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Top tips for a green Christmas

news release

Manchester Friends of the Earth [1] is urging people to consider the environment when making their preparations for Christmas. It has issued five top tips to guide people to a greener festive season.

Choose cards carefully
When buying Christmas cards make sure they are printed on recycled paper or are Forest Stewardship Council approved. Cut out the stamps from your Christmas card envelopes and take them to your nearest Oxfam store. Charities can sell used stamps to dealers for up to £1.50 a kilo. Once Christmas is over you can also take your cards to Tesco Extra and WH Smith stores, where the Woodland Trust will collect them for recycling.

Be as green as your tree
Buy one of Greater Manchester’s sustainable Christmas trees from or make sure you buy a tree that carries the Forest Stewardship Council logo. This shows that the forest it has come from is managed with wildlife in mind. After Christmas, take your tree, holly wreaths and mistletoe sprigs to one of the temporary collection points provided by Manchester City Council.

Shop with a conscience
Just one plastic bag takes 500 years to decompose in landfill so remember to go shopping armed with a long-lasting bag so you can say ‘no to plastic bags’. Also try to avoid presents that are over-packaged. Consider buying presents from organisations that offer a fair deal to third world producers. The Natural Collection catalogue ( offers a range of ethical and environmentally sound gift ideas. When choosing toys, go for wind-up versions. Batteries pollute the environment when they spill and leak. If you do have to buy batteries, choose rechargeable ones.

Turn off the fairy lights
According to Envirowise, leaving tree lights on for ten hours a day over the 12 days of Christmas will generate enough carbon dioxide to inflate 12 balloons, so switch them off when you are out.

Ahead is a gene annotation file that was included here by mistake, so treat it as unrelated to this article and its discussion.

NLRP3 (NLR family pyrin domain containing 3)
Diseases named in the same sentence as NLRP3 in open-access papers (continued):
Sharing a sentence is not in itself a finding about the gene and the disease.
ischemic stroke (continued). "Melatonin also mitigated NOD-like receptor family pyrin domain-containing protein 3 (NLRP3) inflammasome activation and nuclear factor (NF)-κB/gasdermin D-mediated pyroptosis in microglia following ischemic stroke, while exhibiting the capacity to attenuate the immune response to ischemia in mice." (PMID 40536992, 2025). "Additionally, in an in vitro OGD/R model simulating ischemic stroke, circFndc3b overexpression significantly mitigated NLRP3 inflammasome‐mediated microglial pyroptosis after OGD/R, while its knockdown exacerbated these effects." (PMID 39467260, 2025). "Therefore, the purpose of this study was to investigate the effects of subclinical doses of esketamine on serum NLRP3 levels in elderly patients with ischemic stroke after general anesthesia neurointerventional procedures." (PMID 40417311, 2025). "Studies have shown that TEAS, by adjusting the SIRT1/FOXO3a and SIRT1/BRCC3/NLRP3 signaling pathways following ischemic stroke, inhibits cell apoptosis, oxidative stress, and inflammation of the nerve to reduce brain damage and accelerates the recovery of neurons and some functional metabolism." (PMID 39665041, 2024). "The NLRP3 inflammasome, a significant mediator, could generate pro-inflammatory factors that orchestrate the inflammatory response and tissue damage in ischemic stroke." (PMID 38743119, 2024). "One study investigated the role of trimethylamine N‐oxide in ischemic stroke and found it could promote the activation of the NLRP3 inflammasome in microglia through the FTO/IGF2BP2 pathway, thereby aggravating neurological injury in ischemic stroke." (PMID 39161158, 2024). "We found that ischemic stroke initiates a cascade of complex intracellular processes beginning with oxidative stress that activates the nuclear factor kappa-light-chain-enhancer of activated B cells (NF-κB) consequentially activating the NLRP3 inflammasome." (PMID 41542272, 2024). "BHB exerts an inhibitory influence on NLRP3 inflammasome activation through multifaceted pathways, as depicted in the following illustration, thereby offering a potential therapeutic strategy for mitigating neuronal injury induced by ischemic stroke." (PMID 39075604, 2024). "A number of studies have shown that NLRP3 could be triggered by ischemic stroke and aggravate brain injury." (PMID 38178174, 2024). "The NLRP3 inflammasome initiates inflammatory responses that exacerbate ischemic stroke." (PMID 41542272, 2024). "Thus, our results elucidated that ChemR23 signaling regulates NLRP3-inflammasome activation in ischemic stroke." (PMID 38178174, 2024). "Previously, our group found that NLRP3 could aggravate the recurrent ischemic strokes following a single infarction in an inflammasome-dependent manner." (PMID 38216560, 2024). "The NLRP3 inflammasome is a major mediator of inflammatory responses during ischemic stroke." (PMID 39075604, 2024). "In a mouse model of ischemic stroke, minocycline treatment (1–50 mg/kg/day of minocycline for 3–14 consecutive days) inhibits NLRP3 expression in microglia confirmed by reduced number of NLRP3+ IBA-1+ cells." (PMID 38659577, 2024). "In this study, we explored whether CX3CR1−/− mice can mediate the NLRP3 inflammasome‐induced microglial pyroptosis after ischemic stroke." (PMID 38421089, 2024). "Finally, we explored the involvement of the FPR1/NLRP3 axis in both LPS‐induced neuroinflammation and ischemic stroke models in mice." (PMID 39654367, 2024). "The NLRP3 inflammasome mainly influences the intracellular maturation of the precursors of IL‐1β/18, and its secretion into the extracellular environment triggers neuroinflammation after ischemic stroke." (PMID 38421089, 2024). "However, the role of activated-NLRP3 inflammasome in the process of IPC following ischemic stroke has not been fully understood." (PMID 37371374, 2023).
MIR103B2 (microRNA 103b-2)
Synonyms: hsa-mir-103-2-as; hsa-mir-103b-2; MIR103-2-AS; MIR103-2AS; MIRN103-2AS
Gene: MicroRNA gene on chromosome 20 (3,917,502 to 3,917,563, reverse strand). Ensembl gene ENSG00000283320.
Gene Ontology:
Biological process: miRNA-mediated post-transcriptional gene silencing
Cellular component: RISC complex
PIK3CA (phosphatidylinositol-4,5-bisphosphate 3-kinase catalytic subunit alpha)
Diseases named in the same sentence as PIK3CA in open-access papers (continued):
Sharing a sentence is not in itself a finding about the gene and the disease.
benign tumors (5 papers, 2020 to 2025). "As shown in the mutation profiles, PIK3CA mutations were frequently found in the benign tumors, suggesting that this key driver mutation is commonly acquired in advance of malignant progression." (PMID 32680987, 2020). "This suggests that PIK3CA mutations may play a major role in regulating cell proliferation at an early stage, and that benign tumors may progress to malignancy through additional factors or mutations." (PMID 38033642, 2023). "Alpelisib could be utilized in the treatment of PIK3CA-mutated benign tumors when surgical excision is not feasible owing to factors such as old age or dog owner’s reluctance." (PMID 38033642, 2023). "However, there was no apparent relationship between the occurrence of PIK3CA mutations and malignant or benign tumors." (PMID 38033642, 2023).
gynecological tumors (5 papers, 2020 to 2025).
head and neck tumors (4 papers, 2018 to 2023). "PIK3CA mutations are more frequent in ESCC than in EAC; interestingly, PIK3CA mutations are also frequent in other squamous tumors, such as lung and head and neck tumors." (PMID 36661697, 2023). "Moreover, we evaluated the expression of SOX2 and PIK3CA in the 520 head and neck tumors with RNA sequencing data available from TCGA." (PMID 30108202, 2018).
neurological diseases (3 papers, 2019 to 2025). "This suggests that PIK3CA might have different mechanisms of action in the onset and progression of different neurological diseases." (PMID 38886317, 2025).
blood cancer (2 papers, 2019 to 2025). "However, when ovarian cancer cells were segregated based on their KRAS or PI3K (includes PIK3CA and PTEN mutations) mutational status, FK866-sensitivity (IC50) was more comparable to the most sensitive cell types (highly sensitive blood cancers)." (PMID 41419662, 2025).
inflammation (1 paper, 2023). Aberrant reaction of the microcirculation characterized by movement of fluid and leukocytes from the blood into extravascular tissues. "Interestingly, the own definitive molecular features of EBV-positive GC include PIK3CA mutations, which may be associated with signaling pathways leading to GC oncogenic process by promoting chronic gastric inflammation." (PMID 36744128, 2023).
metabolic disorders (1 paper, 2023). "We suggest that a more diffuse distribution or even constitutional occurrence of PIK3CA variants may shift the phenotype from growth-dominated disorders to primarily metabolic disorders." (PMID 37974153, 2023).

Eat greener
Reduce food miles and protect the environment by making your Christmas dinner from locally sourced, organic and GM-free ingredients. See our Real Food Guide at for a list of ethically minded food outlets in and around Manchester. Save energy while cooking your Christmas dinner by putting lids on pots and pans and putting more than one dish in the oven at a time. Where possible, compost food waste.

Helen Rimmer, waste campaigner with Manchester Friends of the Earth, said:

“Sometimes people temporarily forget about the environment at Christmas, but it’s actually the time of year when we can have the most impact. Every Christmas we in the UK send up to a billion Christmas cards, use approximately 83 sq km of wrapping paper and buy 7.5 million Christmas trees. Once the festivities are over, most of this ends up in landfill. With a little bit of thought we can have a great Christmas and a green Christmas at the same time.”


Notes to Editors

[1] Manchester Friends of the Earth is a prominent pressure group, raising awareness and lobbying for policy changes at a local, regional, national and international level. The group consists entirely of volunteers, and its campaigns are funded by membership fees and individual donations. Up-to-date information is available on their website: Manchester Friends of the Earth is part of a national network of local groups, affiliated to the national organisation (further information can be found at

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